callecolonialAscending the slope where the craft shops are located, one comes to Isabel la Católica Street (formerly Calle del Comercio). A right turn at the end of the street leads to a colonial church and a fortress complex, the only one of its kind in the city. The church and Fort Santa Bárbara (as the complex is called) were built around 1574 on a former stone-quarry that supplied the material for most of the colonial city's monuments. It was also in this very chapel that Juan Pablo Duarte, the country's founding father, was baptized.

From its gardens one can view the colonial city from a different perspective. Walking along Arzobispo Meriño Street leads eventually to the Casa de la Moneda y el Monasterio de San Francisco. At the corner of Delmonte y Tejada stand the ruins of the Monasterio de San Francisco (Franciscan monastery), constructed in 1512. It was here that the Taíno named Guarocuya was baptized into the Christian faith and educated. He has gone down in Dominican history under the now famous, cryptic sobriquet "Enriquillo".

Farther along Arzobispo Meriño Street, a right turn on Luperón Street leads to the first hospital in the New World, San Nicolás de Bari. Within its walls stand the first chapel dedicated to the Virgen de la Altagracia (The Virgin of the Most High), patroness of Hispaniola. Constructed in 1503, it has maintained its majestic architectural form through the centuries.

Las Casas Reales, The Royal Estates

On the opposite side of the street, the magnificent architectural complex is part of what in colonial times was called the Casas Reales (Royal Estates). There, the Real Audiencia (Royal Audience Chamber) a superior court with jurisdiction in all the New World was established on April 5, 1511 by an edict of King Ferdinand. It later housed the Palacio de los Gobernadores y de la Capitanía General (Mansion of the Governors and the Captains-General).

The Real Audiencia circumscribed the limits of authority granted to Viceroy Don Diego Colón. Following the 1795 Spanish cession of eastern Hispaniola to France as part of the treaty of Basle, the Real Audiencia was transferred to Cuba on November 12, 1799.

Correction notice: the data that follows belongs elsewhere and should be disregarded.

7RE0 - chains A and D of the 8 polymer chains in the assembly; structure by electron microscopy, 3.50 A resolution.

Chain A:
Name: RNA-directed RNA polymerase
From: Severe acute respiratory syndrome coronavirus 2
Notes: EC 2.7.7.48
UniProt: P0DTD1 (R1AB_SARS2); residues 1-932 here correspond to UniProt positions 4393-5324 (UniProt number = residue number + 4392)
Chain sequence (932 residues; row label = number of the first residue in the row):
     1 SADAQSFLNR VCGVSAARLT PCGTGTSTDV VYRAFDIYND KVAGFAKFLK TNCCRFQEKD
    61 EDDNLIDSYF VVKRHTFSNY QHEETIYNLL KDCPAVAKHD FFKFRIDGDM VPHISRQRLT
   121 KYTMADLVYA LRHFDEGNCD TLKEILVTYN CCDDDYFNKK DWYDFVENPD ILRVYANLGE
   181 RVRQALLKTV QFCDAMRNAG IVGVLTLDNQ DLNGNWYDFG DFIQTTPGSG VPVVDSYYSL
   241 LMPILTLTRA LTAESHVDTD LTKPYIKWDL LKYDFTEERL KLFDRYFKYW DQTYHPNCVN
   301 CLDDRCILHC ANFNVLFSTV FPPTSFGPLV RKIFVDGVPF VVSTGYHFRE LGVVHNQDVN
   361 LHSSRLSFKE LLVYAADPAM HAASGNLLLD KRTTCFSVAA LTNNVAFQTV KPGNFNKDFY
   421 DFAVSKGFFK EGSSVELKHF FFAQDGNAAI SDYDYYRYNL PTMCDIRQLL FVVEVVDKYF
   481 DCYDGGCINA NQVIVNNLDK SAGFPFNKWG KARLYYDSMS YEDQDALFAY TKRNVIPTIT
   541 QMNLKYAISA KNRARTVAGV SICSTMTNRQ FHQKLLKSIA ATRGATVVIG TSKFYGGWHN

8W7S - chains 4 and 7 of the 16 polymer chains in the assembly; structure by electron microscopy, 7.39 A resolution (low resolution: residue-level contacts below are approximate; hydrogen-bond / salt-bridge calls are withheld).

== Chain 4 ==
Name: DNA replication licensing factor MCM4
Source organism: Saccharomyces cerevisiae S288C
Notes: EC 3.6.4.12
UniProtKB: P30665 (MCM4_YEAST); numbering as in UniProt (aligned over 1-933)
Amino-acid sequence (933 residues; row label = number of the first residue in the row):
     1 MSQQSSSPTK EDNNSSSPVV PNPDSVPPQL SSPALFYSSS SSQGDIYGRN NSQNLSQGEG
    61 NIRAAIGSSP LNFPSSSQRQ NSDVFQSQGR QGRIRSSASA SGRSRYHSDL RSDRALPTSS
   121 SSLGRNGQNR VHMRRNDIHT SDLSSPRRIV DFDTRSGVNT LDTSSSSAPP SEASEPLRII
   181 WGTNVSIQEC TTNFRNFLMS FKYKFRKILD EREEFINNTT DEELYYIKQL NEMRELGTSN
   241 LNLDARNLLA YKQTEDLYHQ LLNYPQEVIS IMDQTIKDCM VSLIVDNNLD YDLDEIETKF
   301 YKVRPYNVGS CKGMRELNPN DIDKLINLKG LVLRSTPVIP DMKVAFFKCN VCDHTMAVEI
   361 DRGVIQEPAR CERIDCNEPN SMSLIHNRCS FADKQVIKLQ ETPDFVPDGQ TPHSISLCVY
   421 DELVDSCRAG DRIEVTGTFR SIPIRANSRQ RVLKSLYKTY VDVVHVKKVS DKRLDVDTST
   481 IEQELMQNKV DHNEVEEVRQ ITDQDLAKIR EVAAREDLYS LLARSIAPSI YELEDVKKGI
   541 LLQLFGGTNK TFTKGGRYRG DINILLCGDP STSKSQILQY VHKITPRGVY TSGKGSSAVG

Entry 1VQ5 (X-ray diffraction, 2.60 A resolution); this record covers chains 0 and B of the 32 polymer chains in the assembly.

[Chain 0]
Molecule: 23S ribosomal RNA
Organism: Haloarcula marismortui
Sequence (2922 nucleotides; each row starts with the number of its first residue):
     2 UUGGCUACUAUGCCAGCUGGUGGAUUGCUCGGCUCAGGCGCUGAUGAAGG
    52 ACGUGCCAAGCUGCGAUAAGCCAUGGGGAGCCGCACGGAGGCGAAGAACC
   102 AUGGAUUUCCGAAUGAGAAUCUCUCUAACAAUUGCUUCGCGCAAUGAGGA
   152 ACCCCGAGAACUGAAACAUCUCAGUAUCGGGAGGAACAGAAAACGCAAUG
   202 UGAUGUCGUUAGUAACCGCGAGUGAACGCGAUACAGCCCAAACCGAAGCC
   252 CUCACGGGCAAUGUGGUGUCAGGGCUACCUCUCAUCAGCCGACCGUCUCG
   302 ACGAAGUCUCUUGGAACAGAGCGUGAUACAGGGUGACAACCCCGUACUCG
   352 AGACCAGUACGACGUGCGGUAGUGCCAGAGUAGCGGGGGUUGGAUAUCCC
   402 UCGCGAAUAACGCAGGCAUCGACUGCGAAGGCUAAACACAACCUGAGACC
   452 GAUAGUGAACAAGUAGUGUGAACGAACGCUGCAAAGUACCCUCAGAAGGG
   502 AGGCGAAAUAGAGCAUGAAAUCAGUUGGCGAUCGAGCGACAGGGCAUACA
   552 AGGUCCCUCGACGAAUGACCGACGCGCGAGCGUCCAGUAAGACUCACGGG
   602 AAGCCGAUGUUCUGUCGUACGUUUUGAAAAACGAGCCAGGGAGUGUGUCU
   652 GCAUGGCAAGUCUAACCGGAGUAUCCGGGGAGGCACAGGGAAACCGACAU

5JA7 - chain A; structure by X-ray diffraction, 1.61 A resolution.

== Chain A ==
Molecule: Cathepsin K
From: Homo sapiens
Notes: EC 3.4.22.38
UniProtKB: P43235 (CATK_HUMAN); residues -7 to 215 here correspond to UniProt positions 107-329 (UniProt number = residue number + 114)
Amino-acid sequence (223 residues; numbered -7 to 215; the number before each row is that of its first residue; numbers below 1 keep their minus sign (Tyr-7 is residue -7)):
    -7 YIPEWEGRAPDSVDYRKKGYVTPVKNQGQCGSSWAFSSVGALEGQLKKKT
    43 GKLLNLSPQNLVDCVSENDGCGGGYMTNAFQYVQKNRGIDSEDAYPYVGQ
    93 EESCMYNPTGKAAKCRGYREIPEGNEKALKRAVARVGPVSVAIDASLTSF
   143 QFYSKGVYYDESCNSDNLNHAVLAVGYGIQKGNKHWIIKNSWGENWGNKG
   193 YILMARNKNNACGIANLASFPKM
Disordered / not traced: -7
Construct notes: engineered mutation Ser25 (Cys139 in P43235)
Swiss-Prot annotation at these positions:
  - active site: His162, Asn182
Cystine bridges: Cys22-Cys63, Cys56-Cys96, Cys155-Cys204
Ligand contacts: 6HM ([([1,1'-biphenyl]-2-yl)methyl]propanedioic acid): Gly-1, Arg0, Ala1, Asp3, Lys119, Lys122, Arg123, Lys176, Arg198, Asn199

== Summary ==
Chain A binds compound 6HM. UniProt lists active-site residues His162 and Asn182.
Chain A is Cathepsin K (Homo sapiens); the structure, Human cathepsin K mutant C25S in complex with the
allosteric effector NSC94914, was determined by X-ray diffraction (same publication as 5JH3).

From the southern facade of the Casas Reales, facing Las Mercedes Street, one can admire the only known coat of arms in the world of Queen Juana de la Castilla, who aptly earned the appelation "Juana la loca", wife of Felipe el hermoso. This artifact is currently on public display at the Museo de las Casas Reales, more than three centuries after Spain's twilight in Hispaniola.

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Downhill on Calle Las Damas, to the right, is the Puerta de San Diego. This portal, constructed between 1540 and 1555, allowed to the walled city from the harbor.

To the left is the Plaza de la Contratación (The Trading Post) and, continuing to Calle Isabel la Católica, La Casa del Cordón dating to the early 16th century. It is the first residential property to be built in Santo Domingo. Its first owner, Francisco de Garay, arrived with Christopher Columbus on his first voyage. According to the historical records, Garay was also the notary public in Hispaniola; he is also known to have amassed an immense fortune in real estate. When King Ferdinand appointed Francisco Tapia mayor of Santo Domingo de Guzmán, he also asked Don Diego Colón to vacate his residence at the Torre del Homenaje. Colon then temporarily occupied the Casa del Cordón with his wife and entourage. It was here that his daughters Felipa and María were born in 1510 and 1511respectively. Nowadays, it serves as the offices of the Banco Popular Dominicano, the entity that financed its restoration. It may be visited at no charge.